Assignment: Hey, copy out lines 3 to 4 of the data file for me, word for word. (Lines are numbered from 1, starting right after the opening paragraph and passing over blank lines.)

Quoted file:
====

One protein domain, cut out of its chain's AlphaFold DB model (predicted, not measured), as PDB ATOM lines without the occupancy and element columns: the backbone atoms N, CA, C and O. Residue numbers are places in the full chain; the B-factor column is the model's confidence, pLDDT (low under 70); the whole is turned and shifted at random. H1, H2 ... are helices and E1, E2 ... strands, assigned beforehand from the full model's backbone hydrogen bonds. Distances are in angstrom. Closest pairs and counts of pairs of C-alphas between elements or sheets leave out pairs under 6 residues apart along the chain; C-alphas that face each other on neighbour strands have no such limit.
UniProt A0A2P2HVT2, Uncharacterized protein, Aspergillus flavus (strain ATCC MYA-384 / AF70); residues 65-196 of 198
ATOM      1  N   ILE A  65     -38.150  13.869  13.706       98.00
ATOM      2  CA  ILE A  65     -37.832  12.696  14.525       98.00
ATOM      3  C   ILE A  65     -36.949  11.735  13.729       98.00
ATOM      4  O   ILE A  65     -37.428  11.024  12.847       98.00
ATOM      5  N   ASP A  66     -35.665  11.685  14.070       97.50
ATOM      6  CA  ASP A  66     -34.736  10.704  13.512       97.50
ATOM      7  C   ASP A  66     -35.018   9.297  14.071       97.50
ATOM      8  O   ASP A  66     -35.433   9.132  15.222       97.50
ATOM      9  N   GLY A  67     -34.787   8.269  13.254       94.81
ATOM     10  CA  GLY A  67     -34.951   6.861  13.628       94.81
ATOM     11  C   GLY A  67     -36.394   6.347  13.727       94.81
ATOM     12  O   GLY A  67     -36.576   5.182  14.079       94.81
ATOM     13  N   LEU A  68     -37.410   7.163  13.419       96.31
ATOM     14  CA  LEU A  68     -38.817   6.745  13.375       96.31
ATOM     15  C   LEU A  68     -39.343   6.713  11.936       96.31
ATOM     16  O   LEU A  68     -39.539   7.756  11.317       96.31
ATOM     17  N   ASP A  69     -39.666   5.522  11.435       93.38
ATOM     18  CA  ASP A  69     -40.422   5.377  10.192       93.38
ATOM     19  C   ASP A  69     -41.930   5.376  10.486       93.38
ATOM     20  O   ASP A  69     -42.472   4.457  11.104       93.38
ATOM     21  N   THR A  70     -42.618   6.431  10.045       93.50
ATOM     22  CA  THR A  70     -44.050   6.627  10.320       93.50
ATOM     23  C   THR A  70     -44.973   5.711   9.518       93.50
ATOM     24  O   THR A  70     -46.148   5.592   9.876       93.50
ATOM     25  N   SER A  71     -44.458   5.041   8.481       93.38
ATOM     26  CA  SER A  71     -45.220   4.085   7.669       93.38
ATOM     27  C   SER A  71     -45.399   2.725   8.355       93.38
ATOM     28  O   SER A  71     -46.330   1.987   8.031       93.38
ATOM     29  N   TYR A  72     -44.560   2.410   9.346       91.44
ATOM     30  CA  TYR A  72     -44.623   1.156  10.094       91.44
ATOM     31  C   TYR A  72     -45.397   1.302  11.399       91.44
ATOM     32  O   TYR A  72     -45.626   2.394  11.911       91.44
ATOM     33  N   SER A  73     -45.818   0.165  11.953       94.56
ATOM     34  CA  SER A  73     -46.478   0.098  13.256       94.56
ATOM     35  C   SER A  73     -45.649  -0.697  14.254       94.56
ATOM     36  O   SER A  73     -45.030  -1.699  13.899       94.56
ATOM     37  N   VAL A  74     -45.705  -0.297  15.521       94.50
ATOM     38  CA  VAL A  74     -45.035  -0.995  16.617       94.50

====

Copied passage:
ATOM      2  CA  ILE A  65     -37.832  12.696  14.525       98.00
ATOM      3  C   ILE A  65     -36.949  11.735  13.729       98.00